Chap Stick Conspiracy
Is Lip Balm Addictive?
History of LBA
Lip Balm Anonymous Presents the Industry of Addiction
Chap Stick Conspiracy
The History of Chap StickThe Whitehall-Robins Healthcare company has a long history of using the popular media to push their products. Anyone remember Suzy Chaffee ("Suzy Chap Stick"), spokesperson for Chap Stick in the 1970's? Long a leader in the lip balm market, Chap Stick has been overtaken this year by Blistex. Here is a detailed history of Chap Stick from a June 1994 Whitehall-Robins press release:
In the early 1880's, Dr. C. D. Fleet, a Lynchburg, VA., physician and pharmacological tinkerer, invented Chap Stick as a lip balm. The handmade product, which resembled a wickless candle wrapped in tin foil, was sold locally, but did not have much success.According to a September 1996 issue of Med Ad News, WhiteHall-Robins reports that sales of Chap Stick were up 10.73%, generating $63 million in revenues.
Like the Corner Drug Dealer!
Robins took a different approach than Blistex when we contacted them for information on their company. Instead of sending literature, they sent us coupons for Chap Stick and their other products. Does this strategy sound familiar? It is the same one used by the corner drug dealer who says "The first one is free!" Truly despicable.
Chap Stick on the Web!The folks at Whitehall-Robins are getting into the misinformation business with their new Web site Healthfront. The name says it all: it is a front pretending to be about health. You can wade through their graphics and frames-heavy site, or you can go straight to the Chap Stick links we provide here. The first Lip Care page announces proudly that chapped lips aren't funny! We agree, and there's nothing funny about their Chapstick page, either. It provides the typical propaganda about how Chap Stick will keep your lips "looking and feeling healthy". Our problem with these pages, and the whole site in general, is that Whitehall-Robins' name is rarely seen. We think many people are going to think this is some sort of board-certified medical site. Funny how every problem has a Whitehall-Robins solution...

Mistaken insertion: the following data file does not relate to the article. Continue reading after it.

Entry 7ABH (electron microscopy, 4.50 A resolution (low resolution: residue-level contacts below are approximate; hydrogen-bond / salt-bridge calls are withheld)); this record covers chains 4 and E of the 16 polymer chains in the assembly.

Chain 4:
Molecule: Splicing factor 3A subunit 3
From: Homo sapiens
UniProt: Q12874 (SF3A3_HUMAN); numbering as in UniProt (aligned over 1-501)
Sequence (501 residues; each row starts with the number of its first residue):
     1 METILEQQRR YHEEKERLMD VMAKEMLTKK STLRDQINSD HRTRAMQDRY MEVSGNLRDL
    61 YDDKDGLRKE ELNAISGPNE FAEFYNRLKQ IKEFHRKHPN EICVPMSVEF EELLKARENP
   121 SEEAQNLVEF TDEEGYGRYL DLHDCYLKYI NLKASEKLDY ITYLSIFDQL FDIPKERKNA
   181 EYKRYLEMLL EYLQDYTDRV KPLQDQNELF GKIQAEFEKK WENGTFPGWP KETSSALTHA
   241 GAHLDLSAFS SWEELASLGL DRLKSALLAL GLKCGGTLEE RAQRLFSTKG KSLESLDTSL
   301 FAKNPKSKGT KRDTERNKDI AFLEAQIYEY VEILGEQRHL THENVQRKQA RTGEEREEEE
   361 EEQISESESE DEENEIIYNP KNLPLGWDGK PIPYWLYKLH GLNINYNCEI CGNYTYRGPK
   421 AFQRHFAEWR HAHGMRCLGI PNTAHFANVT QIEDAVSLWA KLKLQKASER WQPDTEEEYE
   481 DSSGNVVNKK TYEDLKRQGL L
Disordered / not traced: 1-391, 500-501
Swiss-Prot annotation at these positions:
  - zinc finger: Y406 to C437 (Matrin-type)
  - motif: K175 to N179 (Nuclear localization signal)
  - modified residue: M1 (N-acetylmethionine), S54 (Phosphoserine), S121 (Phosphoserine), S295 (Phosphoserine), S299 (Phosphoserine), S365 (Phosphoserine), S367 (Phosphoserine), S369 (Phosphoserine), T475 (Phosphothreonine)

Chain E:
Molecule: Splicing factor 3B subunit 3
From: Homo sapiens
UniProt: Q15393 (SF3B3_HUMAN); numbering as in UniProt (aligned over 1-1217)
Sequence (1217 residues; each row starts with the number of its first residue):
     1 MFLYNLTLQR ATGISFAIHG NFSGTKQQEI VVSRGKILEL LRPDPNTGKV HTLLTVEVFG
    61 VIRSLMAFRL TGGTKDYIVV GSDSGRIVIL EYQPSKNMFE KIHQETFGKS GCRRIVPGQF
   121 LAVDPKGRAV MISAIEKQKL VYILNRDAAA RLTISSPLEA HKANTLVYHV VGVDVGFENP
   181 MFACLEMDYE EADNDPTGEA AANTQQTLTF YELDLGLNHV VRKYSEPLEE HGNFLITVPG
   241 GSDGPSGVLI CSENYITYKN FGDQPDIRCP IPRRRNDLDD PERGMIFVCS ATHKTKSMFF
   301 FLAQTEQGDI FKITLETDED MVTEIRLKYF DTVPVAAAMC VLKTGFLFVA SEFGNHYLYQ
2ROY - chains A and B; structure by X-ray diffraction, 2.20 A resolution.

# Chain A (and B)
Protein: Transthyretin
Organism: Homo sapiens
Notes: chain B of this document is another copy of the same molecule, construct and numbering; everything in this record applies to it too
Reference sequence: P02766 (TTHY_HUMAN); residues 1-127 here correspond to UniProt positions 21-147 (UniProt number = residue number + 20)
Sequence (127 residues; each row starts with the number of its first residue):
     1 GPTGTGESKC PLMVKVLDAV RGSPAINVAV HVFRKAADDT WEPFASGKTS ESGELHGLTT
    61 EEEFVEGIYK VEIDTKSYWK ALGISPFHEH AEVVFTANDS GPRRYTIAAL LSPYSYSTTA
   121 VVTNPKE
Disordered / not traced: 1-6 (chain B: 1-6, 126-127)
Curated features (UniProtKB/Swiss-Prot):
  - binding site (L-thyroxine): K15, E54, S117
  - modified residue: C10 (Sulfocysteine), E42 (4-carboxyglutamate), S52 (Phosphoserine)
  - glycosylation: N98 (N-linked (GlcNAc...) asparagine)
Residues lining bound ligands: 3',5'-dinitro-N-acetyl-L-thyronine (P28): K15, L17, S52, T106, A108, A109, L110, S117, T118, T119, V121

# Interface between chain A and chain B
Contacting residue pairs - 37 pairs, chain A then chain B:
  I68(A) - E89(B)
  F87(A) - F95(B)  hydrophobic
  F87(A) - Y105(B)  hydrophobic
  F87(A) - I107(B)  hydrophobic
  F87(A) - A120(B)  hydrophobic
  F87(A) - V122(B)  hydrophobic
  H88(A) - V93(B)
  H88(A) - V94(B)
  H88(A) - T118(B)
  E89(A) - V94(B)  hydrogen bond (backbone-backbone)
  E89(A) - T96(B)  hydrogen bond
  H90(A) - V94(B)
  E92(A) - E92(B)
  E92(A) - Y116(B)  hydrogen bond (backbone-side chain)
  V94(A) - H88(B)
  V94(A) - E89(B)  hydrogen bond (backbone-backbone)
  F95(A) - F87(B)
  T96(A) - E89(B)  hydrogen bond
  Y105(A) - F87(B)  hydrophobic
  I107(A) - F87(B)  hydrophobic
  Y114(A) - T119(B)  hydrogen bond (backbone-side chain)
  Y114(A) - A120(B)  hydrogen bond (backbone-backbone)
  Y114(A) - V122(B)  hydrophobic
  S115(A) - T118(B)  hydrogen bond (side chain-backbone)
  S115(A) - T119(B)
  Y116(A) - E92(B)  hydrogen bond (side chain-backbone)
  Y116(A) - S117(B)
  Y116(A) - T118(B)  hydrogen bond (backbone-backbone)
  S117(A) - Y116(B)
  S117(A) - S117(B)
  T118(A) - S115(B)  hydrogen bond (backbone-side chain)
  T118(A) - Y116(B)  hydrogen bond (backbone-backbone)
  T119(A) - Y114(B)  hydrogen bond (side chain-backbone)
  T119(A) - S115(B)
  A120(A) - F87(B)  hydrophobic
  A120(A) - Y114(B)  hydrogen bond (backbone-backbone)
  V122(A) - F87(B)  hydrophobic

Poor JosieJosie Bisset, of Melrose Place fame, was quoted in a People Weekly article (May 6, 1996, page 108) that she never leaves the house without Chap Stick! Those who've read our Blistex page know that there is some evidence that Chap Stick and other lip balms are "gateways" to hard drugs. If Josie develops a drug problem in the future, you heard it here first! Our thanks to LBAer Joanie M. for pointing this article out to us.
No, not Winona too!The December 1997 issue of US magazine features an interview with actress Winona Ryder. The article mentions that she uses lip balm and even says that Chap Stick is her favorite brand. First Johnny Depp and now this! Stop now, Winona, before you destroy your career. Thanks to LBAer Jason H. for pointing out this article.
A monkey on my lips
For 26 years, I've harbored a craving for this inexpensive substance both day and night, winter, spring, summer and fall. No matter the hour or season, I need my Chap Stick
Atlanta Constitution. Sunday, February 4, 1996. Page: H/5With my head hung low and lips aquiver, I must confess to a long- standing addiction: I crave an intoxicating combination of petrolatums, padimate O, lanolin, isopropyl myristate and cetyl alcohol to get me through my days and nights. Combine these chemicals and you get a substance that medical journals refer to as lippus balmease. I'm talking about Chap Stick.